Black: A Krivec
1. e4 e5 2. Nf3 Nc6 3. d4 exd4 4. Nxd4 Nf6
The main alternative is 4 . . . Bc5.
5. Nc3 Bb4 6. Nxc6 bxc6 7. Bd3 d5 8. exd5 cxd5 9. 0-0 0-0 10. Bg5 c6 11. Qf3
This has been standard stuff for 75 years. The normal moves now are 11 . . . Be7 or 11 . . . Bd6 when after 12. Bxf6 Qxf6 13. Qxf6 gxf6 Black's bishops are ample compensation for weak pawns.
Her next move surprised me, as much for her speed in playing it as for the fact that it is a poor move.
11 . . . Bxc3 12. bxc3
Now it's White who has the bishop pair, and chances of using them for a middle-game attack.
12 . . . Qd6 13. Bf4
Only now did my opponent stop rattling out her moves. Presumably she had come to the end of her opening preparation.
13 . . . Qa3?
This is a bad move because it takes the queen away from her defensive duties, and does not threaten Qxc3 anyway, since it loses the queen to Bxh7+. The best move is 13 . . . Qd7, hoping to offer a queen exchange with Qg4.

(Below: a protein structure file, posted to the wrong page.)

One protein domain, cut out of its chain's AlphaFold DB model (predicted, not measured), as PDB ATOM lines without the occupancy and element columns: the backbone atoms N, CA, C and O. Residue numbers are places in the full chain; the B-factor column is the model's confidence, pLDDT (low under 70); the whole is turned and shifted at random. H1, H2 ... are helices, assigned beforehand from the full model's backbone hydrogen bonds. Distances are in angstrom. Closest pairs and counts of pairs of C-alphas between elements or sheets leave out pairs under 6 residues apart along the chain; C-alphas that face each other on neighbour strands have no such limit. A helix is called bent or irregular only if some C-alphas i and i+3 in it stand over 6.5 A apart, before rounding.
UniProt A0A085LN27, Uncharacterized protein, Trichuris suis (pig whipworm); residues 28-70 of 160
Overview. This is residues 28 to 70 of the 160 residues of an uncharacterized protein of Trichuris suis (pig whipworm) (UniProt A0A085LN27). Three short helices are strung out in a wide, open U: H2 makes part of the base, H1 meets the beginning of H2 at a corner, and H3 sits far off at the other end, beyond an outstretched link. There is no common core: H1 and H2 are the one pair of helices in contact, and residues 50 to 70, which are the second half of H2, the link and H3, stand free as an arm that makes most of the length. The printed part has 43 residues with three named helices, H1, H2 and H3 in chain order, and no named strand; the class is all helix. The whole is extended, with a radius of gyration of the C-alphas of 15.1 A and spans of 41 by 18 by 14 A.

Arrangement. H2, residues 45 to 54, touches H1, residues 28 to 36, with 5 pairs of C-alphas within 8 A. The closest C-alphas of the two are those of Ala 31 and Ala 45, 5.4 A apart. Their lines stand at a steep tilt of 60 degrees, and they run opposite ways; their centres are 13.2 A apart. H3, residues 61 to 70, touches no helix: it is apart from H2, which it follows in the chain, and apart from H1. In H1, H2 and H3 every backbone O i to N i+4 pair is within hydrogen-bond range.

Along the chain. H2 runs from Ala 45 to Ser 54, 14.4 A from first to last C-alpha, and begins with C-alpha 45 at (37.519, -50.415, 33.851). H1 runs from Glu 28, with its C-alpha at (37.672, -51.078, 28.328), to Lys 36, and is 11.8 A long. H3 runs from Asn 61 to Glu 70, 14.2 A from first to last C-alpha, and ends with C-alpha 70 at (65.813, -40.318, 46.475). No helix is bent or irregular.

14. Be5 Nd7?
Two mistakes in a row adds up to a lost position. 14 . . . Ng4 was essential. Now I can deliver the killer punch.
Perhaps she had been too worried about Bxh7+ to see this idea.
15 . . . Kxg7 16. Qg4+ Kf6
After 16 . . . Kh8 17. Qf5, Black is even worse off.
Trapping the black king. The threat is 18. Qf4+ or Qf5+ and if Black tries to defend with 17 . . . Qd6 then 18. Qf5+ Kg7 19. Qh7+ Kf6 20. Qh6 mate. My opponent found the only way to play on by giving the piece back.
17 . . . Ne5 18. Qf4+ Ke7
I had intended to play 19. Qxe5+ Be6 20. Qc7+ winning easily, but I picked up the wrong piece. Now I had to find another way to finish the game off.
19 . . . Be6 20. Rfe1 Kd7 21. c4]
Opening more lines of attack to the exposed black king.
21 . . . Qb4 22. a3 Qa4
Refusing the small bribe; after 22 . . . Qxa3 23. cxd5 Black is in great trouble.
23. Qe3 Rfe8 24. cxd5 cxd5
25. Qc5 a6 (see diagram)
White to play and win.
26. Rxd5+] Bxd5 27. Bf5+] Kd8
After 27 . . . Be6 28. Rd1+ Black is mated.
28. Qd6 mate.